Do remember that all businesses appreciate a good word and a bit of promotion – when a client/supplier/lead does something well with you – or you have a fun meeting etc. create a tweet:

‘Fun times [Insert activity] at the #company headquarters.’ #businessactivity (ex: metalpressing) #industry or #location and #theircompany

With clients: Once you have begun following them, it is time to interact. When they post an article – comment. When they share interesting news in relation to your industry – retweet. It’s a quick and easy to show you support them – but also to increase your potential of being seen. Include their twitter handle or hashtag.

6. Don’t forget your friends! – Give credit where credit is do. Include relevant businesses within your own news.

Include @twitterhandle for businesses involved in a post or include their hashtag #businessname if they tend to use that. 

On twitter you will find publications, editors and journalists themselves. Following a publication keeps you current on what that publication has been covering as of late. Following an individual can give you window in which to what their interests are and who might be best to send your press release or article to.

Twitter and the media

Journalists are people too! And they like a bit of attention – don’t we all? Relationships can be nurtured on twitter.

1. List – Make a list of your top 5 publications. You can add more – depending on the resources – time – you have.

2. Follow – Follow both the publication and the editor(s) or journalist(s) that is your point of contact (typically receives your news) at a certain publication.

This gives you insight to the publication easily and can supply you information to use for later.

3. Interact – A week or so before you intend to send a press release: Leave a comment on one of the editor or journalists posts – and consider a retweet. This gets your name or company name to their attention – if even for a moment and a retweet shows a willingness to share their work which is relevant to your network. The age-old – repetition builds reputation.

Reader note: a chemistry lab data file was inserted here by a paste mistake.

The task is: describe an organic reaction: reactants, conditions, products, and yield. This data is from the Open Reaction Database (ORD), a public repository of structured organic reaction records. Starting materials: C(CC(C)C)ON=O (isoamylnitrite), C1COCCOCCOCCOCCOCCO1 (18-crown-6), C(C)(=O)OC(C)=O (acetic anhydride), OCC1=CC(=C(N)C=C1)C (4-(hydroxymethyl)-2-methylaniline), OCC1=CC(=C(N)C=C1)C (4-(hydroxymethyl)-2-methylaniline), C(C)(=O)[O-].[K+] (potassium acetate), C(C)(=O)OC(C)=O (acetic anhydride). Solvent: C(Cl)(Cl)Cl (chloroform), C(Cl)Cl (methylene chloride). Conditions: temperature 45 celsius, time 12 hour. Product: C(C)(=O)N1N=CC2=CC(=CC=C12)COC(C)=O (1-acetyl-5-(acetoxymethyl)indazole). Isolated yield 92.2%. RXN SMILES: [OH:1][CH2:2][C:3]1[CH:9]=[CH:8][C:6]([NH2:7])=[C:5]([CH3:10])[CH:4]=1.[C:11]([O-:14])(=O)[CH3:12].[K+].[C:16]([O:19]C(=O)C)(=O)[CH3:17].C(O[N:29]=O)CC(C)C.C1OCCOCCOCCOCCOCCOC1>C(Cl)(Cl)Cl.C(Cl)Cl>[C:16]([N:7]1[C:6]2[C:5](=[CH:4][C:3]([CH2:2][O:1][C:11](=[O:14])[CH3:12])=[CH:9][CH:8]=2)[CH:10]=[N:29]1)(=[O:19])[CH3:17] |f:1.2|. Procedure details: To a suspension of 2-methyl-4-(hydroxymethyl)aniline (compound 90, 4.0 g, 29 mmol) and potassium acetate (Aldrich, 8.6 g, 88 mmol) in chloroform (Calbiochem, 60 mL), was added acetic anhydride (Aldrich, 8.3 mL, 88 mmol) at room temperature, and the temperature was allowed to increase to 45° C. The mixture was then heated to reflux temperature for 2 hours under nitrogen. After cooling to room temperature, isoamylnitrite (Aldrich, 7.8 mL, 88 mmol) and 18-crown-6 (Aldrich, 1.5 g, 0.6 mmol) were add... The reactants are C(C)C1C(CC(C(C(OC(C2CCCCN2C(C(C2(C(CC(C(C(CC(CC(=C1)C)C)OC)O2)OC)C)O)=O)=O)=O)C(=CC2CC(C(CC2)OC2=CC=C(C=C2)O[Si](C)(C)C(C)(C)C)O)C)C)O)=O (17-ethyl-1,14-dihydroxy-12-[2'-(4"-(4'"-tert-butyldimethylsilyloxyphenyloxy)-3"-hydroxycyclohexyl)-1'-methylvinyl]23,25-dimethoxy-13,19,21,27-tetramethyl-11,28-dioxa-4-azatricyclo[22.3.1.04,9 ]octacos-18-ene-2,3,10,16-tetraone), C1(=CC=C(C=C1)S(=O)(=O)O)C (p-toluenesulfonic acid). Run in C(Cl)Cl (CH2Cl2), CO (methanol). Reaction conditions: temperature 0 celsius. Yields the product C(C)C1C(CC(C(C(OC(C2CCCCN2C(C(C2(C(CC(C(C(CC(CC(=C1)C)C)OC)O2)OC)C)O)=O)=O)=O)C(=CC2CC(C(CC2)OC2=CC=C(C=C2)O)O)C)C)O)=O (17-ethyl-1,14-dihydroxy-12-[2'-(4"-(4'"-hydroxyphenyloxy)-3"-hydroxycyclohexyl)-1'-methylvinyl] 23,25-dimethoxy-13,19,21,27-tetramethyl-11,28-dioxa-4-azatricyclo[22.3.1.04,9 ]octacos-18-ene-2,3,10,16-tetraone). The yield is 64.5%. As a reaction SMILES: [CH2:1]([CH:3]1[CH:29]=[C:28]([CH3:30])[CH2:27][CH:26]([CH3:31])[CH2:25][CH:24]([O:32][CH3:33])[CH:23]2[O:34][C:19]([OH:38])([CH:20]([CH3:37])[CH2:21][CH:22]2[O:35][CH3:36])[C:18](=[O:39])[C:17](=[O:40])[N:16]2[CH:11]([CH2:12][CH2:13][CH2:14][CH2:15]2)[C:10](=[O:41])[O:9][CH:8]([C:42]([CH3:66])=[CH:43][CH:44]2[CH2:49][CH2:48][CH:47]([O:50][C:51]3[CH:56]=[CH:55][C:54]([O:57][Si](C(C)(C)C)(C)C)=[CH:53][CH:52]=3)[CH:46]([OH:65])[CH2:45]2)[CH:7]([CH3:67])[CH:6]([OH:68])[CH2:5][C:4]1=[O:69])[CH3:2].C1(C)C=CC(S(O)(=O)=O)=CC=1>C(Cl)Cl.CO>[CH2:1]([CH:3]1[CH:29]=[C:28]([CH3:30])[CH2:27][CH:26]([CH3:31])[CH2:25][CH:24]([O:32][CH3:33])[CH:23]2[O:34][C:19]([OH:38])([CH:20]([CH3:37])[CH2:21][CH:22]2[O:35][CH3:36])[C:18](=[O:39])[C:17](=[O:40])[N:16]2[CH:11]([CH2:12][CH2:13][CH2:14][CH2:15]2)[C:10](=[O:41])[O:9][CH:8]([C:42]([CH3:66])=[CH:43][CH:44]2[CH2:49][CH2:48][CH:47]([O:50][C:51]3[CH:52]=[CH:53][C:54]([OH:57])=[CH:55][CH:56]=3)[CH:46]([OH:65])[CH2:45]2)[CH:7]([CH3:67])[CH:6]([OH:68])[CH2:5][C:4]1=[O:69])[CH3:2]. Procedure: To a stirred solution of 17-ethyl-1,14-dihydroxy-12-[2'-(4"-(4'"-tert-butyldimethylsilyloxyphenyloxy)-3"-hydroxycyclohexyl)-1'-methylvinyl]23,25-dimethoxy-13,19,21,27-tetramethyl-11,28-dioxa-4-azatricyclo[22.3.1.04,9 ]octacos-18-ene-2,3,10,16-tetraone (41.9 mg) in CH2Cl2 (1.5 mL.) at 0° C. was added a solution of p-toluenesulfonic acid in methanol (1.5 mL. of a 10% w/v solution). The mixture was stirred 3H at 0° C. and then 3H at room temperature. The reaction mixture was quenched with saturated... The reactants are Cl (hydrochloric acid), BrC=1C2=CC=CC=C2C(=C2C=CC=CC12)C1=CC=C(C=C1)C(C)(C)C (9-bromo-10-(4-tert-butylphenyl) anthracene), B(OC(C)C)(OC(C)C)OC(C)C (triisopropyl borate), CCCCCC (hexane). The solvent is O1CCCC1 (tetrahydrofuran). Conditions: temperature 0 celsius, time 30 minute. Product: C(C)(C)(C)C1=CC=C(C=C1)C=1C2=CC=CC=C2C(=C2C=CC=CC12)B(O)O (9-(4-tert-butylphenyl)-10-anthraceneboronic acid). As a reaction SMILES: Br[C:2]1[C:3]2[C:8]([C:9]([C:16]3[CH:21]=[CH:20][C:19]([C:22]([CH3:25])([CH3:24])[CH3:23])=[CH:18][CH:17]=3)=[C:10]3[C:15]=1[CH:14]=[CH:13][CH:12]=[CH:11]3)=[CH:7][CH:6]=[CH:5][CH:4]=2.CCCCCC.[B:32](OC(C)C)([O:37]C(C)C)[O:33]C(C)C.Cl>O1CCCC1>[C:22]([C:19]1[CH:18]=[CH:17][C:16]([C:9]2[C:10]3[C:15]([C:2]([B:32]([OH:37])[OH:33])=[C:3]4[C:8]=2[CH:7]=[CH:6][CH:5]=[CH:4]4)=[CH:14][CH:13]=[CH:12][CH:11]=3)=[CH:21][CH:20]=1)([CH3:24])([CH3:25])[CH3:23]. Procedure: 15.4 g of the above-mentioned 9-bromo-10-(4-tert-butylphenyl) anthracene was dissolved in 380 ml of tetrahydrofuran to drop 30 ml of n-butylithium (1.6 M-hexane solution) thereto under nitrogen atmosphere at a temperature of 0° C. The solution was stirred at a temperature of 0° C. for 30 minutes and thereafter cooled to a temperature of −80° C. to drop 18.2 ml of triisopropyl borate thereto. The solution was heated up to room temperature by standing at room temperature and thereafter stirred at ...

4. Send em’ the good news – It’s been week a week or a few days, it’s time to send the press release and you have already taken a look at what the publication or journalist has been posting. So feel free to make a note and compliment a piece of work.

Also, feel free to make a note as to how your news relates to what they have been writing about – or how you feel this fits into their interest.

And do mention your comment or retweet of the previous post – and how you enjoyed it.

5. Keep it short and sweet – journalists receive hundred of messages a day.

(TIP: Have the email title of your press release be interesting…exciting…all of this is only good if you get them to open the message!)

6. Don’t forget your media friends! – Retweet if they post something relevant to you.

Include @publicationaccont or @editoraccount in the post or include their hashtag #publicationname if they tend to use that. This shares their work with your network and shows yours that you were published.

Remember, have fun – keep it fresh: Social media is a less formal platform. So show your personality and remember a little humour and photos are always great ways to keep it light and get your message across.

Tips:

-People love quotes (yes- use your own!), fun facts, trivia, and ‘can you spot’ photos. These are great for retweets.

-Feel free to also ask questions.

Tweet questions you would like answered – OR – tweet common questions you are asked in your business and let your followers know that the answer to that question is one your website and include a direct link.

For more tips and tricks or help with your companies PR – get in touch with Mel at Melissa@pressvinepro.com